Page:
JRT6 Black Belt

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    Body relaxtation is the key. On some concete falls I got away with slaping the grpund and on one, backwards break fall, I really wish I hadn't. On backwardfalls now I just bend a leg in and fall starting from the lower legs frist so by the time I get to my shoulders the fall was a totall nothing. (In a self defense training situation)
     
  16. Balto

    Balto Silver Belt

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    I agree that the hand slap in ukemi is stressed way too much at a lot of places.

    I do understand why the hand slap is a part of it. It is almost natural for me and tough not to do it if I have the chance. However, I think the key point here is natural. I don't slap very hard or even think about it too much; it just kind of happens as I fall.

    I've seen it commonly taught to beginners to keep the arm very stiff and slap as hard as they can. I don't think that gets the right idea across. It is not the act of crashing into the ground with your hand that breaks the fall; it is the act of yielding to the ground with a relaxed body to spread out the shock safely.

    So while I do typically slap the ground naturally with a straight (but not stiff) arm, it would not be a point I would stress too much when teaching ukemi. It should just happen.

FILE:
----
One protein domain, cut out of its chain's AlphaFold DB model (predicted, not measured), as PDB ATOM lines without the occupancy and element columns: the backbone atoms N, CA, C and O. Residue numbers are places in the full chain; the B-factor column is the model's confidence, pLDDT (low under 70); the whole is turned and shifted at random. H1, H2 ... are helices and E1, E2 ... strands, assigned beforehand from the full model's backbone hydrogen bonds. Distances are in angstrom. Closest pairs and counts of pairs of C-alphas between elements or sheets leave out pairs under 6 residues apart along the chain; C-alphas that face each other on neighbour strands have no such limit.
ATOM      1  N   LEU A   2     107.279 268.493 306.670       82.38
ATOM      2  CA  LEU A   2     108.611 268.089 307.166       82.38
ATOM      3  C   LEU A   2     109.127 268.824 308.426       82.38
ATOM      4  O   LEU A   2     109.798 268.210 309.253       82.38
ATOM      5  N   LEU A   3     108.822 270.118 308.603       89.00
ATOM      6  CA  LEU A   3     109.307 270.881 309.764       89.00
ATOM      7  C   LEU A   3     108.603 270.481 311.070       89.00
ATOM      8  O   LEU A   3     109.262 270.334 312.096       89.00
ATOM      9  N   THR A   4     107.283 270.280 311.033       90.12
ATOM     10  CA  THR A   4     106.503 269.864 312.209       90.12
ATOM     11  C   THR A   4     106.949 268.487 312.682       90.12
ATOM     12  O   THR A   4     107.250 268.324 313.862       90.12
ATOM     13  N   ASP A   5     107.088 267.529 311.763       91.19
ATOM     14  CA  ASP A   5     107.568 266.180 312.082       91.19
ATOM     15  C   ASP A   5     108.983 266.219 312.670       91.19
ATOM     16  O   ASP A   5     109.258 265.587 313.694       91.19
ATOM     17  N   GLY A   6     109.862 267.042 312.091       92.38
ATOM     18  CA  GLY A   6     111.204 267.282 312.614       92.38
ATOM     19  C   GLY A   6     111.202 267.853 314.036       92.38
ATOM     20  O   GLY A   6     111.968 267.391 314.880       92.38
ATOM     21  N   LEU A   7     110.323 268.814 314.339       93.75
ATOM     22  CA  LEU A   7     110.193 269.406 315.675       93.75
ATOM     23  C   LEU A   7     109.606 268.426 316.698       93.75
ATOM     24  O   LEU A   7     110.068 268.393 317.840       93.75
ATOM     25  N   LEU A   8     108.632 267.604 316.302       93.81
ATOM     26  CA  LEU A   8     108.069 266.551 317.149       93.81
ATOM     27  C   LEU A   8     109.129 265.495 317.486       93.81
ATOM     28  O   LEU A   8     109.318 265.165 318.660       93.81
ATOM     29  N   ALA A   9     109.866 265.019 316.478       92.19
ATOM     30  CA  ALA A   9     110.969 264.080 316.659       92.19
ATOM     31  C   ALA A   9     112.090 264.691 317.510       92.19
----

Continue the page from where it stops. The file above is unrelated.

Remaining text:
17. NinjaKilla187

    NinjaKilla187 Blue Belt

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    The hand slap is VERY useful for preventing elbow and wrist injuries caused by people trying to catch themselves and thereby spiking their elbow or whatnot. This is especially true on concrete.
     
  18. georgejjr

    georgejjr Black Belt

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    You get pretty good height on the lapel ukemi for such a big guy ... I'm jealous. :redface:
    One way to work up to the running flip ukemi is to have them grab onto someone's belt and flip over that. Once they're comfortable doing that its a small step to doing it without someone there. Of course, some folks (mainly athletic kids) can go straight from rolling to jumping ukemi ... nice to be 12 and indestructible again :icon_cry2

    Good video btw :icon_chee
     
  19. JRT6

    JRT6 Black Belt

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    On a front breakfall you are going to hit eblows on concete regardless whether you hand slap or not but on the other common falls the arm getting involved isn't nessessary. If a guy can breakfall with the slap on hard surfaces and it works then do it but in this course I took once we were encouraged to discover for ourselves out in the parking lot and I learned my lesson.
     
  20. Thrawn33

    Thrawn33 JUST BLEED Belt

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    You know the more I think of the more I realize that I'm not forcing my hand to slap, its more a result of the momentum of going over. Then again I've taken a million falls and ukemi is probably just hardwired into my system by now.